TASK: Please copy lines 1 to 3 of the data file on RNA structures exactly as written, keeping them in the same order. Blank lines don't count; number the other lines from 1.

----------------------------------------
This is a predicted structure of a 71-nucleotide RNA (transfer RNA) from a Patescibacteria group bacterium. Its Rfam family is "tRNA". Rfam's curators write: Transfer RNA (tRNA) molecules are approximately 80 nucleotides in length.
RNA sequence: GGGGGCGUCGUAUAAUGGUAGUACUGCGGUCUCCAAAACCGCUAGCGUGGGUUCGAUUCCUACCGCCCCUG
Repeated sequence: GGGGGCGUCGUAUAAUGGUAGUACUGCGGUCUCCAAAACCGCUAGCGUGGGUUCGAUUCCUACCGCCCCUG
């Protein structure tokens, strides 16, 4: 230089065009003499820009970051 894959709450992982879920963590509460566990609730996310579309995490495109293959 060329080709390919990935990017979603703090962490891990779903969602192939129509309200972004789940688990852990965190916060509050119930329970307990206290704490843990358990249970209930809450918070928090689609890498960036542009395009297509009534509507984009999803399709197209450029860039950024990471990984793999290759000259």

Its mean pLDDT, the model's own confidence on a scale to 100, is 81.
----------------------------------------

This is a predicted structure of a 71-nucleotide RNA (transfer RNA) from a Patescibacteria group bacterium. Its Rfam family is "tRNA". Rfam's curators write: Transfer RNA (tRNA) molecules are approximately 80 nucleotides in length.
RNA sequence: GGGGGCGUCGUAUAAUGGUAGUACUGCGGUCUCCAAAACCGCUAGCGUGGGUUCGAUUCCUACCGCCCCUG
Repeated sequence: GGGGGCGUCGUAUAAUGGUAGUACUGCGGUCUCCAAAACCGCUAGCGUGGGUUCGAUUCCUACCGCCCCUG